The incident, in which a crazed individual burst into a movie theater, spraying the crowd with bullets, killing 12 and wounding 58, has raised profound questions about the nation's gun laws, identifying mental illness, and how the media covers these sensational crimes.
They are important debates - ones that should not fade into the background when the news cycle moves on.
One of the clearest voices of reason to emerge in the aftermath of last Friday's tragedy comes from New York City Mayor Michael Bloomberg, an outspoken advocate for tighter gun restrictions, especially on the sale of assault weapons and extended-capacity magazines like those used in the shootings in Tucson, Arizona, and Aurora.
Bloomberg has criticized both presidential candidate Mitt Romney and incumbent President Barack Obama for not articulating their positions on specific pieces of gun-control legislation. Bloomberg believes that a public referendum on laws banning weapons like assault rifles and armor-piercing bullets would prove that most Americans support reasonable limits on gun sales, despite what the anti-gun-control lobby says.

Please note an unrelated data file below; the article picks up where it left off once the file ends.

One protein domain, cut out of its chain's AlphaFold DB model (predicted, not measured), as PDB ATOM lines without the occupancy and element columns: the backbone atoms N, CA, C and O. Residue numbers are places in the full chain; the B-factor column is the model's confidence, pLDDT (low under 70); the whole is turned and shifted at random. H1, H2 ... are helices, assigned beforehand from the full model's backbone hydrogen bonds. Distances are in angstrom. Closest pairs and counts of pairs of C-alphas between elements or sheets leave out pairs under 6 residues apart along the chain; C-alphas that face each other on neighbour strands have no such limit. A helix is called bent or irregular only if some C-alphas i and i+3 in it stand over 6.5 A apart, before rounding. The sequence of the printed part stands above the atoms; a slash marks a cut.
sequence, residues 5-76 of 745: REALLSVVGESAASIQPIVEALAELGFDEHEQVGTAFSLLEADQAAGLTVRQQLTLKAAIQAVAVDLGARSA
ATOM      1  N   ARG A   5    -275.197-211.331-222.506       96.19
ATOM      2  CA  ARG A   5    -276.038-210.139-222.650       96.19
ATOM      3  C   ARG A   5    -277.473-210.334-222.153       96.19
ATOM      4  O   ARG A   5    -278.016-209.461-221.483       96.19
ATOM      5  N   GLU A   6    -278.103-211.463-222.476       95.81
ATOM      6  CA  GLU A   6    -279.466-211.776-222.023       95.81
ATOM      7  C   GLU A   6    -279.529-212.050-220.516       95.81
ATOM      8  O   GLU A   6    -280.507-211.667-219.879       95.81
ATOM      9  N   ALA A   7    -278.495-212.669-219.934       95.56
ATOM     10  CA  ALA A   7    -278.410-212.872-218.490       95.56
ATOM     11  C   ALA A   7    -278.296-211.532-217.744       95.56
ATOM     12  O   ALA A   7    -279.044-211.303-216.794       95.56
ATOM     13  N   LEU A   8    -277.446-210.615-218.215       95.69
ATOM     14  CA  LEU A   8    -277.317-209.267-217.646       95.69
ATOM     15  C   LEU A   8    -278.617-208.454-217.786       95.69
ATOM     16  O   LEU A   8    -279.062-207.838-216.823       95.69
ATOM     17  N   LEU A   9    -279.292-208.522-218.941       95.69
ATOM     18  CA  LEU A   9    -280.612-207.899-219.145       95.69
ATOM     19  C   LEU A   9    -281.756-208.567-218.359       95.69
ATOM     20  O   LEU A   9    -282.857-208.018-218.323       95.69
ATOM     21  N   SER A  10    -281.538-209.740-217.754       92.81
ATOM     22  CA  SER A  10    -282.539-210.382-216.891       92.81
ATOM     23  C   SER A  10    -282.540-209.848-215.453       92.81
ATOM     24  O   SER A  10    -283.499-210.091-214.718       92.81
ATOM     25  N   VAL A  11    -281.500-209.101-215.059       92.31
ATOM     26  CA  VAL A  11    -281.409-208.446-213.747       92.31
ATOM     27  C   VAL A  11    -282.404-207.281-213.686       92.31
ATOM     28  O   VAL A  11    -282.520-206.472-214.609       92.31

Those are fighting words in the West where the Second Amendment carries more weight than the First. The mere mention of tighter enforcement of existing gun-registration laws or reinstating the federal assault-rifle ban that expired eight years ago merits a high-noon showdown. But after the shootings at Columbine, Virginia Tech, Tucson and now Aurora, many are questioning whether it's time to tone down that Wild West rhetoric.
Others are focusing on how a clearly disturbed young man could have planned and executed a massacre without raising any red flags. How is it, we ask in hindsight, that the suspect could purchase, order online and take delivery of a massive arsenal without triggering some sort of alarm. The question itself is fraught with conflicts between privacy and security. Should the purchase of 6,000 rounds of ammunition have roused a response or would that constitute a breach of Internet privacy?
Again, that is a debate we need to have.
Among those of us in the news business, the shootings in Aurora have forced us, once again, to ask uncomfortable questions about how we handle such troubling stories. Are we unintentionally rewarding the perpetrators with media attention and notoriety? Are we victimizing the victims by drilling down for more details? Are we subverting the legal process by revealing too much too soon?
Those questions float amid our fears about whether any of us and especially our children are safe in theaters, at shopping malls or at their colleges. It has been an unsettling week, but it is important to continue talking and looking for solutions.